14 September 2010

PIY Pointers: Painting Spindles

Hello everyone!  Hope you're having a great day!

Ever pick up a piece of furniture think 'drat...spindles!'?  I know, they're daunting little things, not like a smooth flat surface you can just roll your brush back and forth...but enough about that - let's talk spindles.  Don't be afraid, it just takes a little patience and the right tool.

You'll need:
a piece of furniture with spindles
an extra fine sanding sponge
primer (I prefer water-based)
paint (I prefer latex/water-based)
a 2 1/2 inch thin flat paintbrush
finish (I prefer water-based either spray or regular)

Many folks stick to spray primer and spray paint for this type of job but I've found the colour selection of spray paint to be quite limiting so I've switched back over to latex paint for this type of project.  Spray primer is much more expensive than regular primer so it's an economic decision as well.

1. Pick the right tool
Everyone has their own way of doing things so keep in mind this is just what I have found to work best for me.  My tool of choice is a 2 1/2 inch flat brush.

When I first started I just used any old paint brush and it looked so sloppy and left excess paint in all the nooks and crannies.  One day I dug into my old watercolour supplies and started pulling out all my smaller paint brushes.  What a difference they've made on precision, finishing and tight spots.  This particular brush I picked up at Walmart in the arts and crafts section for under $7.  I call it the spindle master!

2. Prep your piece
To get started, do a light sanding of your spindles.  I use a sanding sponge that I wrap around the spindle and rotate as I move up and down.  This should rough it up enough for the primer and paint to adhere.

3. Prime your piece
Starting with primer (sorry I did the primer at night so the pics are dark, forgive me!) put a small amount on your brush and start working from top to bottom or vice versa holding your brush in a horizontal position (opposite the spindle).  Using the flat part of the brush, apply the paint brushing back and forth with the direction of the spindle.  The end of your brush can be rotated to get into the spindles grooves, keeping the same horizontal motion of the brush. Continue rotating the furniture or move around it to get all angles of the spindle.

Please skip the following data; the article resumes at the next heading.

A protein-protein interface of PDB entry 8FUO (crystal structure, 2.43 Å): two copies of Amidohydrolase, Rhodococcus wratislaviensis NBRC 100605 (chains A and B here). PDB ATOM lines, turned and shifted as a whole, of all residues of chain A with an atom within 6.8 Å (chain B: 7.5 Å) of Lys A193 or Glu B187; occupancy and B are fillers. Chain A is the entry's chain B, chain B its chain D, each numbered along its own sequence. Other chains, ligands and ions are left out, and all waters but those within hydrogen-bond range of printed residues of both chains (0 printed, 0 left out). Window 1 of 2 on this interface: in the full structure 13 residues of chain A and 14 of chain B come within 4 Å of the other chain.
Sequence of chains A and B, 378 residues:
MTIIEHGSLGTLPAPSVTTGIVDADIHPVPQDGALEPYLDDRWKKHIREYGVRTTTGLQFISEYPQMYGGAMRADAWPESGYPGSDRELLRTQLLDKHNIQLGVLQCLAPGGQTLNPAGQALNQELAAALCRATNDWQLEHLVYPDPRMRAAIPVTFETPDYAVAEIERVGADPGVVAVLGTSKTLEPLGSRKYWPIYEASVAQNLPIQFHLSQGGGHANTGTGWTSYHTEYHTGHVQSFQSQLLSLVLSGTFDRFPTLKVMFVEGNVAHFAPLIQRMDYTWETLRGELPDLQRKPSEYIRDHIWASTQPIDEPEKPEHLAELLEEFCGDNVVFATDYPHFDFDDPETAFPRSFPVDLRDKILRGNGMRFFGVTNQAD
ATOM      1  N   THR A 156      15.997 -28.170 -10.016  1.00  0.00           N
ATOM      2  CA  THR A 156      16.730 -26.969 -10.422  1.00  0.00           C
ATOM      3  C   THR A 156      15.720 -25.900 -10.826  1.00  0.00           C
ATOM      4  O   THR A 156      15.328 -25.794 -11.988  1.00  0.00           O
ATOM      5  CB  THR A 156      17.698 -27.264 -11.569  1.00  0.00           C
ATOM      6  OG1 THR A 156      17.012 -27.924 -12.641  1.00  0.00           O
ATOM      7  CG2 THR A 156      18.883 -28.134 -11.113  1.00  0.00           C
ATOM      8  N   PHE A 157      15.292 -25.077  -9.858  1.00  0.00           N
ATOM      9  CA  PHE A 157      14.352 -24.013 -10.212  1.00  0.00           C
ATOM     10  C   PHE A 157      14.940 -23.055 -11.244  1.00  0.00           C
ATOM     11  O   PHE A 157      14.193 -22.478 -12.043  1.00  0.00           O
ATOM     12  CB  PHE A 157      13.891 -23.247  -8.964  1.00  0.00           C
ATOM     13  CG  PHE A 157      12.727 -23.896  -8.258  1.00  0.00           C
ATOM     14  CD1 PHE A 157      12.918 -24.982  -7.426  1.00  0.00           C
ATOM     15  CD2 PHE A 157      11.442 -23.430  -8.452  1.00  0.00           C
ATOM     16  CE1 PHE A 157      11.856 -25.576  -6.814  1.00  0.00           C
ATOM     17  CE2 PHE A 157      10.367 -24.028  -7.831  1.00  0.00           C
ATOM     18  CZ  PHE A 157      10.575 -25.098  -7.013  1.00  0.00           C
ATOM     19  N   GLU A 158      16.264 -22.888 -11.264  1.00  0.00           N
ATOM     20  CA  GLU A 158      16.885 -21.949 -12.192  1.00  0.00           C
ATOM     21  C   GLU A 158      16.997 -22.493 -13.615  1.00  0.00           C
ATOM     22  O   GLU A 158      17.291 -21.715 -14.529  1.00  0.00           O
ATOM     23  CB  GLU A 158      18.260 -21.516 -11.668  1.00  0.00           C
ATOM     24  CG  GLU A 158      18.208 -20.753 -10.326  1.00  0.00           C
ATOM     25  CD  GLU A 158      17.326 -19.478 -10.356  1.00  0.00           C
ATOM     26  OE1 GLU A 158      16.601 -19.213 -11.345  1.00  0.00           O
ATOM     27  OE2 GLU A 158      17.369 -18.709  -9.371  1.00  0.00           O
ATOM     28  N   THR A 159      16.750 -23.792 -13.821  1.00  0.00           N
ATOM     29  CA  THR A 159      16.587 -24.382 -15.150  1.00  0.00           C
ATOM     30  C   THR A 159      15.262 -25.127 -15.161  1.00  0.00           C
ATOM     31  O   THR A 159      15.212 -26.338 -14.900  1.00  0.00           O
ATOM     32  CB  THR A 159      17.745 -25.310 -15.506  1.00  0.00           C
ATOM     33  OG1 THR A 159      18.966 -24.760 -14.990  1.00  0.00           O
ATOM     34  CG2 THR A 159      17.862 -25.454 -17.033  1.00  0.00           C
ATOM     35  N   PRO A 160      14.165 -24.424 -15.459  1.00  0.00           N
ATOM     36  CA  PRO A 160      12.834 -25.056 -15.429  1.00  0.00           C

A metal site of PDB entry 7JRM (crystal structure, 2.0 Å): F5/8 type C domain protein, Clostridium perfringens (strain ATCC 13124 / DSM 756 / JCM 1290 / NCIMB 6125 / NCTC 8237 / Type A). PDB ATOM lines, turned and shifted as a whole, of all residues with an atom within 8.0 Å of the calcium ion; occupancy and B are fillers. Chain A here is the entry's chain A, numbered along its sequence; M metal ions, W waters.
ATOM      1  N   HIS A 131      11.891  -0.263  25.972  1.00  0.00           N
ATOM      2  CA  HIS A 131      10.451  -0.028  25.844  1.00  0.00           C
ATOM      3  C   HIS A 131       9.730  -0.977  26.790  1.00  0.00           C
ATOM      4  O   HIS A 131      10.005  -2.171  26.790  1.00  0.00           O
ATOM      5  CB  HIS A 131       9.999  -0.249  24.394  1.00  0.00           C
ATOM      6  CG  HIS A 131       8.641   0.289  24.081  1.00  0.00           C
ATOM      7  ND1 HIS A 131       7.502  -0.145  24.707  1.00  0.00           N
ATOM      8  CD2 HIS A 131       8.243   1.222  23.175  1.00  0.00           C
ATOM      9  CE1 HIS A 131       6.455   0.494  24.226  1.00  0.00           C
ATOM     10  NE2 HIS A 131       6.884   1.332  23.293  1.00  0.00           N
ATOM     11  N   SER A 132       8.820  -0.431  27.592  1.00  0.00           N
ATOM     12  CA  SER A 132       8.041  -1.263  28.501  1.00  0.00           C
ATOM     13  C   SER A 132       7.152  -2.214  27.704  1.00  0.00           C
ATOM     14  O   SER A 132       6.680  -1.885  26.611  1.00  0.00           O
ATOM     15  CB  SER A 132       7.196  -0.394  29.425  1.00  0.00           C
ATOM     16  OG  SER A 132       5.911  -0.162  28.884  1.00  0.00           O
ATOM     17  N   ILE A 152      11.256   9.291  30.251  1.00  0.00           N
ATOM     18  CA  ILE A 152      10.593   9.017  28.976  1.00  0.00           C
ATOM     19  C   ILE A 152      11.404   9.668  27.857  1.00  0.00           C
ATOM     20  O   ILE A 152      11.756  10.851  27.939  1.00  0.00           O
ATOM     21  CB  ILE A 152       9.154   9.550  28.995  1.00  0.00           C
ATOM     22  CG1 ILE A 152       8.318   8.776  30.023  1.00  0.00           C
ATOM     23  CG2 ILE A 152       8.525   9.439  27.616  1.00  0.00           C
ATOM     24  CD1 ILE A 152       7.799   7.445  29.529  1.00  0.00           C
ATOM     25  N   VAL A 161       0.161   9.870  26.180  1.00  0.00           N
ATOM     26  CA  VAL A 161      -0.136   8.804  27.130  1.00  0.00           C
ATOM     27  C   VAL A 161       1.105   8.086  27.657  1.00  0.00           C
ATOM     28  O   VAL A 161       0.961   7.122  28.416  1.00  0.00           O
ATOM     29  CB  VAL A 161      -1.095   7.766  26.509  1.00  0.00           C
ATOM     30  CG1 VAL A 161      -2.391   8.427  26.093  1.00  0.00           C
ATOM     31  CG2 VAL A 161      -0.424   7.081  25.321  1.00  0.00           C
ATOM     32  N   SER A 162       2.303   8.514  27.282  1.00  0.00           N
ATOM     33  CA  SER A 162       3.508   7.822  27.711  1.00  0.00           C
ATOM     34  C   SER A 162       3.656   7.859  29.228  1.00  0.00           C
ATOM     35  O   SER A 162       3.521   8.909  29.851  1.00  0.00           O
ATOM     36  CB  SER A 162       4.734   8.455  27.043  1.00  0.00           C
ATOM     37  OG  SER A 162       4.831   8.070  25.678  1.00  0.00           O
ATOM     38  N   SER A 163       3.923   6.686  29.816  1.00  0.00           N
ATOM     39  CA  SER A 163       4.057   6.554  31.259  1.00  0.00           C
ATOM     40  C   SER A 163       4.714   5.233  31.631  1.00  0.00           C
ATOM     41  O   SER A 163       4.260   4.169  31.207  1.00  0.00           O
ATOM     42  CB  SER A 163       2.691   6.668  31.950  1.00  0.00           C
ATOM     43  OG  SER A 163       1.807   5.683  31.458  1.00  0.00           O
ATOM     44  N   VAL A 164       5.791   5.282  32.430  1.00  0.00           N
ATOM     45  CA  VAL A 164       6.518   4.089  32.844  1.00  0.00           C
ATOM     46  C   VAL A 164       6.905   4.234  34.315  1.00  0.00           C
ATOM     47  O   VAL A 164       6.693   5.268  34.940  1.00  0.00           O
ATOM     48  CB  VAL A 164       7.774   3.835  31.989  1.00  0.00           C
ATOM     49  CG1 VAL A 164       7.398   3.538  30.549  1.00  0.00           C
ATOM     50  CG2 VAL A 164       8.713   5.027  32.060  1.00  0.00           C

It will look terrible but that's okay, primer always does!  The main point is to use as little paint as possible while covering the wood.

4. Paint your piece
After a few coats of primer and a good overnight drying, you can move on to your paint.  You will basically repeat the process until you have full coverage of the spindle (usually 2-3 thin coats).

5. Finish your piece
To complete the project, I either repeat this process using a water-based polyurethane finish or I take it outside and use the same finish in a spray form.  Again, this is a more expensive option and if you take it slow with your flat brush, you can conquer any spindle!

How do you paint your tough little areas?  Have you found success with spindles?


  1. I am really bad with all the painting but I am learning so much from you,darling:)
    It looks great

  2. Thank you Lenore! I think the bed frame might have to stay unpainted, I'm not sure if I have the patience for such a detailed project...

    Thank you for all the info.


  3. I do it exactly the same as you, except I always skip the prep sanding and choose to use an adhesion primer instead...magic stuff! :)
    xx Karen

  4. Nice pointers L!

    Love the color too-
    or since I'm writing to a fellow Canadian-

  5. that's how i do it, too, but i find sometimes an angle brush helps reaching into all those little narrow parts of the spindles. this is why i don't do many chairs- i hate all the spindles! :)

  6. Great tutorial! I've recently gone back to using brushes instead of spray paint, and I'm loving just 'getting to know' each piece instead of rushing thru it.

    Just stumbled on your blog, enjoying it, and following :)


  7. I do the same as you using smaller flat brushes. I also have a fairly large lazy susan that smaller tables will fit on and it makes it so much easier just spinning my way to each spindle! Spindles are a pain but I love pieces that have them :)


Thanks so much for stopping by, I love reading all your comments! If you have a specific question, please email me at lhume1@mts.net. XO Lenore